US Dollar Moves Lower as US Federal Budget Deficit Totals $171B in August
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US Budget Deficit, Government Spending, Congress, Infrastructure – Talking Points
- US budget deficit widened by $171 billion in August, down from $302 billion in July
- Congress continues to battle over a $3.5 trillion infrastructure proposal
- US Dollar relatively unchanged on Monday, potential bear flag forming
The US Federal Government posted a deficit of $170.6 billion in August, as relief programs created at the height of the pandemic started to unwind. Despite narrowing deficits, concerns remain as Washington inches closer to the October deadline to take action on the debt ceiling. On a year-over-year basis, the deficit narrowed by 14.7%. The significant spending on the part of the government reflects ongoing support to households during a time of severe economic stress. The US Dollar traded lower following the opening bell in New York after strong gains in the overnight session. The Greenback weakness mirrored the decline in the 10-year Treasury yield, as risk assets largely declined while bonds advanced.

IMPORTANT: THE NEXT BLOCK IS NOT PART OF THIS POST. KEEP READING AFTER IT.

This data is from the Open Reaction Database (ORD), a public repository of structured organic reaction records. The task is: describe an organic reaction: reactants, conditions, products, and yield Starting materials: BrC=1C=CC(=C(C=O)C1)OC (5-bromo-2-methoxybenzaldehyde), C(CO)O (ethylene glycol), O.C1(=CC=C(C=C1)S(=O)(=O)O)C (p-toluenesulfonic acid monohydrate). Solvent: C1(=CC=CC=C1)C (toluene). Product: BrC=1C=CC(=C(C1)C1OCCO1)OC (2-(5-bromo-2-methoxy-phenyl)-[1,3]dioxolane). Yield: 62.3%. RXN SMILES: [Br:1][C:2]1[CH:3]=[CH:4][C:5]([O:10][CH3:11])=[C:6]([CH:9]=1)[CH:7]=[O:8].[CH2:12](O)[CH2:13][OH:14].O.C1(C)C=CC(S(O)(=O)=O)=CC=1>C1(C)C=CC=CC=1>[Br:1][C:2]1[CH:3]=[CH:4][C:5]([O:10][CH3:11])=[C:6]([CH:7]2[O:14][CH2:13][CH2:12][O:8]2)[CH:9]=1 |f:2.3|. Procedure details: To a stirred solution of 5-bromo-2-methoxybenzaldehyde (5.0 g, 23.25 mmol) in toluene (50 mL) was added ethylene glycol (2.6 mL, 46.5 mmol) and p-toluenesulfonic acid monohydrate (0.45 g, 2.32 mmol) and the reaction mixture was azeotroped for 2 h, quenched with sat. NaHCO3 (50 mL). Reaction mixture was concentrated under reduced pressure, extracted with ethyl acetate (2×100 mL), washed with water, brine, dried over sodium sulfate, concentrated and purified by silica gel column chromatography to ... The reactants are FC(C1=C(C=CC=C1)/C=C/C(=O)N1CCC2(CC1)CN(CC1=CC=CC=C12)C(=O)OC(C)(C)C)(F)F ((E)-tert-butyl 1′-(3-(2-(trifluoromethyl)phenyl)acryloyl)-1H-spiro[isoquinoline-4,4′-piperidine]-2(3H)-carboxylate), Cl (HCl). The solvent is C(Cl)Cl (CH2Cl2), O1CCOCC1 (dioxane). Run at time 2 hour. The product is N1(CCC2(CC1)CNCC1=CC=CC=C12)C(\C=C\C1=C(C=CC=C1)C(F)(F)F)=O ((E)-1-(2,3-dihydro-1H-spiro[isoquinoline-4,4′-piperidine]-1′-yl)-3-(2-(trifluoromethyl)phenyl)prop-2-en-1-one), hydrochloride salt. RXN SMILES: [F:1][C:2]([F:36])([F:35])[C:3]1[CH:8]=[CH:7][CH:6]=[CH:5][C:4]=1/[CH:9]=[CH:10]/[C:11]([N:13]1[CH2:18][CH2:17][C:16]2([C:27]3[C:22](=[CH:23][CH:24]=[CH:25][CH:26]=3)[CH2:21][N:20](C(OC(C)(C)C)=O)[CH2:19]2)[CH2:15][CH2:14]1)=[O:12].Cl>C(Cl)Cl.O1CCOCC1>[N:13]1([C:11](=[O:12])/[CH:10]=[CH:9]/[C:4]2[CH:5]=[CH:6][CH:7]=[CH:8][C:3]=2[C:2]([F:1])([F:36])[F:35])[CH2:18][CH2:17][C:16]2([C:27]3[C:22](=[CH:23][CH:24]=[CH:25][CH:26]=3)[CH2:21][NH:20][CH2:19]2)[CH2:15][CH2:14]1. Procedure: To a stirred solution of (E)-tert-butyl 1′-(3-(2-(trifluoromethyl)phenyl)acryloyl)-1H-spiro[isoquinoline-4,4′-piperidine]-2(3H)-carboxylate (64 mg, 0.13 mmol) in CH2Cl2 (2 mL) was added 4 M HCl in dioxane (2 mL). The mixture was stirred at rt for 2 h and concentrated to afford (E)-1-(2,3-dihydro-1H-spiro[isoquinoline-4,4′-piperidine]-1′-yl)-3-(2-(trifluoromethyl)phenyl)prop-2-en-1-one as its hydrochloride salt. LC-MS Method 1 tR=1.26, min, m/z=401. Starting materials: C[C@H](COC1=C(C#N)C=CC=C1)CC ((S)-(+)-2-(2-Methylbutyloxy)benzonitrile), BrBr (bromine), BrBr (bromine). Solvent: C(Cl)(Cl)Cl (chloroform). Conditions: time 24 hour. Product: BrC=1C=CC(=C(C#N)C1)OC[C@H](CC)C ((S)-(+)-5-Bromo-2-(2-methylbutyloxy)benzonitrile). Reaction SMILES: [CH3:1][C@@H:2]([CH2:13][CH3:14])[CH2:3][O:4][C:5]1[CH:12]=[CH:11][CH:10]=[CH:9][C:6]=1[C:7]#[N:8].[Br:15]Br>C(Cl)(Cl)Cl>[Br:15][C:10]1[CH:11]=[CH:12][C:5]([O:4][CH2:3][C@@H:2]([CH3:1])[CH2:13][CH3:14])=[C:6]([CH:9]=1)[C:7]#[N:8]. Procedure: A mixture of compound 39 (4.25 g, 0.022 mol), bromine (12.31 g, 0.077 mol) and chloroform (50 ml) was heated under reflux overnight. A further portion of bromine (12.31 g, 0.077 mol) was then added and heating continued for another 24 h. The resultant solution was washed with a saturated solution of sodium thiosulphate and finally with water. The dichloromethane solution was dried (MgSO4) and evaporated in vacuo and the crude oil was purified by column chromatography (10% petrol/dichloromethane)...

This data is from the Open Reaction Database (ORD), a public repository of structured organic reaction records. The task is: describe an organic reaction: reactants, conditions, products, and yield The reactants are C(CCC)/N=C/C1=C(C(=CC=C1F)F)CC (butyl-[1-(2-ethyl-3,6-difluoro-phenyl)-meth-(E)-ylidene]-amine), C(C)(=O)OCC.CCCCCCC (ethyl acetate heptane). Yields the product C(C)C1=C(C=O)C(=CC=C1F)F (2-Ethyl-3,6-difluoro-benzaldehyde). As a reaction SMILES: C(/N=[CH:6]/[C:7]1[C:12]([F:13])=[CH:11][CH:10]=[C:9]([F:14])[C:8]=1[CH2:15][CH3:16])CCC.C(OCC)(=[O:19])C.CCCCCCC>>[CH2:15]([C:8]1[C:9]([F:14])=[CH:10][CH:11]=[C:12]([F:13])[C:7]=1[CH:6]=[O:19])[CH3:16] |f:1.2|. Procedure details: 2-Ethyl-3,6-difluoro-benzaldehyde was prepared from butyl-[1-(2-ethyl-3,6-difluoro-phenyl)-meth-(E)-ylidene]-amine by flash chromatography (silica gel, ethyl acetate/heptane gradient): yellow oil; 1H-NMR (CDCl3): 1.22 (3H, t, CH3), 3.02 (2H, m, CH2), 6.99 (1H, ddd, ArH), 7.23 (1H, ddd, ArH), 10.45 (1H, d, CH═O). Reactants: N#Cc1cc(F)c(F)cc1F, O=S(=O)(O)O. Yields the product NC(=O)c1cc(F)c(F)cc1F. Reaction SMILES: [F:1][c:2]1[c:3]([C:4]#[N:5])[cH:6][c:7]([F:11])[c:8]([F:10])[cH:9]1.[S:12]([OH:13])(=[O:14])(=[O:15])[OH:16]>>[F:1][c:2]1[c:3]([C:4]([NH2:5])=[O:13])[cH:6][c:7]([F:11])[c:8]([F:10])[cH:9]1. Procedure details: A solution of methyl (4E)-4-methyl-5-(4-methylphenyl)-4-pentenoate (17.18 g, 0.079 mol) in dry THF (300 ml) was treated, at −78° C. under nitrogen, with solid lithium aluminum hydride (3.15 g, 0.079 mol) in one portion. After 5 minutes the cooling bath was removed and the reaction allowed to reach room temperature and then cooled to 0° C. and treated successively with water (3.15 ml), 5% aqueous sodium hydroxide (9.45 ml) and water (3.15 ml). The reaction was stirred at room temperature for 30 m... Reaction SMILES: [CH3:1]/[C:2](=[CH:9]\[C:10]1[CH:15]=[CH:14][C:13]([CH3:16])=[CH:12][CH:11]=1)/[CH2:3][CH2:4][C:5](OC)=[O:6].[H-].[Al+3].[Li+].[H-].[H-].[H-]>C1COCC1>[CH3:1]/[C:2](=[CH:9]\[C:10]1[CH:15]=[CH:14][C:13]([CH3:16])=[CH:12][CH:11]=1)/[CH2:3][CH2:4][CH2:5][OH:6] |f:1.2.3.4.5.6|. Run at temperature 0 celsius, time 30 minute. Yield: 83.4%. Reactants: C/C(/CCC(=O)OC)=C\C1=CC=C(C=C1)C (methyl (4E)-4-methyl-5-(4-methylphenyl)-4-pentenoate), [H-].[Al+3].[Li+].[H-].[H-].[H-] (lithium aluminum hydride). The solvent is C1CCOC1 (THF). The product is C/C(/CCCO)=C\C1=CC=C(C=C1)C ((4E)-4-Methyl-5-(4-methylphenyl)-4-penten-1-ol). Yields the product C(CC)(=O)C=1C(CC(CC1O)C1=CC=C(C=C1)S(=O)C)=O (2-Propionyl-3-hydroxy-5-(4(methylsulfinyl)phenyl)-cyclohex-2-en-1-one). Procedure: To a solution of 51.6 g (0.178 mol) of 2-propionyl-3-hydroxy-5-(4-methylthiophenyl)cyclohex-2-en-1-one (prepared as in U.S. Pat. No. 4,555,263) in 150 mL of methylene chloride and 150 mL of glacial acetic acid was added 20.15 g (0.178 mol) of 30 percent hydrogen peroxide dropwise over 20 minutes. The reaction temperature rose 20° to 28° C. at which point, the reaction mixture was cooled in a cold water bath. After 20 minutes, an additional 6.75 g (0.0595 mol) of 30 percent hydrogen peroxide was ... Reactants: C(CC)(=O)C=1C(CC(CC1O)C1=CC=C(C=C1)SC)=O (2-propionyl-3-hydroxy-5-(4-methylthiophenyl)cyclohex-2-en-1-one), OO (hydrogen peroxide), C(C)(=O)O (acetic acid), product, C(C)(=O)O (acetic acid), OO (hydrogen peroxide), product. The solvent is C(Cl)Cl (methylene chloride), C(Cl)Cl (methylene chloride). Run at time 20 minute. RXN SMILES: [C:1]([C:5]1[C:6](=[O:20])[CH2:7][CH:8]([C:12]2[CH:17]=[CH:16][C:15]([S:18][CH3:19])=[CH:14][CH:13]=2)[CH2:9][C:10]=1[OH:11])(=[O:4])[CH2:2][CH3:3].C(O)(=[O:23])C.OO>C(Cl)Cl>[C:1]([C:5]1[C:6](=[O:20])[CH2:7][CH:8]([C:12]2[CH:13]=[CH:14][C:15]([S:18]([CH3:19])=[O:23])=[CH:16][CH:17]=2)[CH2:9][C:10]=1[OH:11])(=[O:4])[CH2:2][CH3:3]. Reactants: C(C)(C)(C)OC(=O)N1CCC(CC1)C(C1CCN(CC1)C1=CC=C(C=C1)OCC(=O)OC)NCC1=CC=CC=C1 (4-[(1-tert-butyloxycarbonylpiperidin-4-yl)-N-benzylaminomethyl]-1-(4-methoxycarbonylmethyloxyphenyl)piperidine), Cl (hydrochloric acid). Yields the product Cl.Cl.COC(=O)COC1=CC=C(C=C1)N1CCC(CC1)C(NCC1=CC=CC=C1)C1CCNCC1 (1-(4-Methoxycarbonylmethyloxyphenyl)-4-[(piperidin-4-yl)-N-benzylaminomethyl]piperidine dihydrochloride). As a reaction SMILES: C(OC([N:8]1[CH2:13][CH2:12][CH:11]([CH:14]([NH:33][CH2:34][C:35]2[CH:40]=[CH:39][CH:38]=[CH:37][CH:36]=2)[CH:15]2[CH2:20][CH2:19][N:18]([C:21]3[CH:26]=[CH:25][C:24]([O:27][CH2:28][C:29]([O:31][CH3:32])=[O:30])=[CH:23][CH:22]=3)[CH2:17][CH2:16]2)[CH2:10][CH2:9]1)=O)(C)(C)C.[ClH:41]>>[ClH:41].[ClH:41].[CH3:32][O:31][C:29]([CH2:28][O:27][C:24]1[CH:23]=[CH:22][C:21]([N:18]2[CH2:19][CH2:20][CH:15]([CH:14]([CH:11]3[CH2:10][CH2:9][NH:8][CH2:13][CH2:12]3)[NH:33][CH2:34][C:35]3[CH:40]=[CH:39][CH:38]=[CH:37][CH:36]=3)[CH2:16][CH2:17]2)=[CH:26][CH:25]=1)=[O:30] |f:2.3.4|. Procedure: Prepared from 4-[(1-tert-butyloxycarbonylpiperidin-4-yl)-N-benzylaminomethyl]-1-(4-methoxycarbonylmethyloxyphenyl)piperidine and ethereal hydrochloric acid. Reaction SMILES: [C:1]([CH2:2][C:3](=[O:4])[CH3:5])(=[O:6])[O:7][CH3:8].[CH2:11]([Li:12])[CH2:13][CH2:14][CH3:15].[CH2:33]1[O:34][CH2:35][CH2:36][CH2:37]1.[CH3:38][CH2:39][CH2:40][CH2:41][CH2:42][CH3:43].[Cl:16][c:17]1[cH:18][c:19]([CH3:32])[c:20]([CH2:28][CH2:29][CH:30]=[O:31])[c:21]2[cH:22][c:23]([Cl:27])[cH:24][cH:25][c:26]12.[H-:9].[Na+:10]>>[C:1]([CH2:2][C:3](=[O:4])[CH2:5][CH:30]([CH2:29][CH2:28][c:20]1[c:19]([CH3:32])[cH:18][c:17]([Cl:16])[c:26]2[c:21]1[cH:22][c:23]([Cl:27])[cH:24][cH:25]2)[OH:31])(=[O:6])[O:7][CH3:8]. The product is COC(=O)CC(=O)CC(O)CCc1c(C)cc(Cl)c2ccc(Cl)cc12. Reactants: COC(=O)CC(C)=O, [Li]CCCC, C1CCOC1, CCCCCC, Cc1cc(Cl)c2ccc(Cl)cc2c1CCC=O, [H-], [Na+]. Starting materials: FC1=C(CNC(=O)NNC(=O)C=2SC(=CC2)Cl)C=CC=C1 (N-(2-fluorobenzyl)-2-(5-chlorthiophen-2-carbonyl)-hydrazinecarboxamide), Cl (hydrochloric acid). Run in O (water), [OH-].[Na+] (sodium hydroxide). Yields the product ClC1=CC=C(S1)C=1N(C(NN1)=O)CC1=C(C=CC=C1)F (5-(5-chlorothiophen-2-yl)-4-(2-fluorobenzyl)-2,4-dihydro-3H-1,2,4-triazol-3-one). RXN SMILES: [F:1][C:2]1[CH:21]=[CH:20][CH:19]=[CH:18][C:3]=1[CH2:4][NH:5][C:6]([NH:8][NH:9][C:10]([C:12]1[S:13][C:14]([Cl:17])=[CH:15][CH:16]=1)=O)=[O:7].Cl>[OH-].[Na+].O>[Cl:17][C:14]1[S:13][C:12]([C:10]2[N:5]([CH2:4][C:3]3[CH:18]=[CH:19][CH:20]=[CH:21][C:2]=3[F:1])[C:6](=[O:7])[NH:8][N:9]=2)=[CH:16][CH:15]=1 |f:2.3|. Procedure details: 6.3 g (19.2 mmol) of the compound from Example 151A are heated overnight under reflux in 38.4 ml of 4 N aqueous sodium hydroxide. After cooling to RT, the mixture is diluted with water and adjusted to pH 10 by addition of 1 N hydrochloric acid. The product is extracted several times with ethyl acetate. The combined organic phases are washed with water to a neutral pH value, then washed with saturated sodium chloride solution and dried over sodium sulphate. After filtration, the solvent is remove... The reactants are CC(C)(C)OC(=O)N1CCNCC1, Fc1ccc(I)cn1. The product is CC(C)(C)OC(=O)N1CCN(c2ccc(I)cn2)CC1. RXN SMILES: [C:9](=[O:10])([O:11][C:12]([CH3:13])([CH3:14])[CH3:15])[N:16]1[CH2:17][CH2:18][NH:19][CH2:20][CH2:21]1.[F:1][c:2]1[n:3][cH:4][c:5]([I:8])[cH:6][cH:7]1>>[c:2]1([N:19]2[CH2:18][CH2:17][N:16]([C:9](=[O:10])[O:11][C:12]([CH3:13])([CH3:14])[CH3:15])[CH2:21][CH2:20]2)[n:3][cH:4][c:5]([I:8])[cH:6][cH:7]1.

US Dollar Index 15 Minute Chart
Courtesy of TradingView
Government revenues totaled $3.39 trillion for the first 11 months of the fiscal year, fueled by a economic reopening that saw millions of Americans return to work. The growth rate of government spending also slowed, as pandemic-related programs began to end. Despite the optimism surrounding the US recovery, fears remain as the October debt ceiling continues to linger over Congress. In a recent letter to Capitol Hill, Treasury Secretary Janet Yellen explained that current “extraordinary measures” being used to prevent the government from hitting its borrowing limit will expire very soon.
US Federal Budget Deficit (Monthly)
As Congress continues to battle over a stop-gap spending bill, the debate rages on over President Biden’s $3.5 trillion spending plan. The key legislative battle took a sudden turn as Senator Joe Manchin revealed his desire for a bill in the range of $1.5 trillion. With Washington locked in a grudge match over infrastructure and reconciliation, the October 1 deadline for the debt ceiling looms ever larger. The potential fallout of a US default could be catastrophic for financial markets and the broader economy. In the coming weeks, we may see some congressional leaders begin to budge on hardline stances as the deadline nears.
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--- Written by Brendan Fagan, Intern
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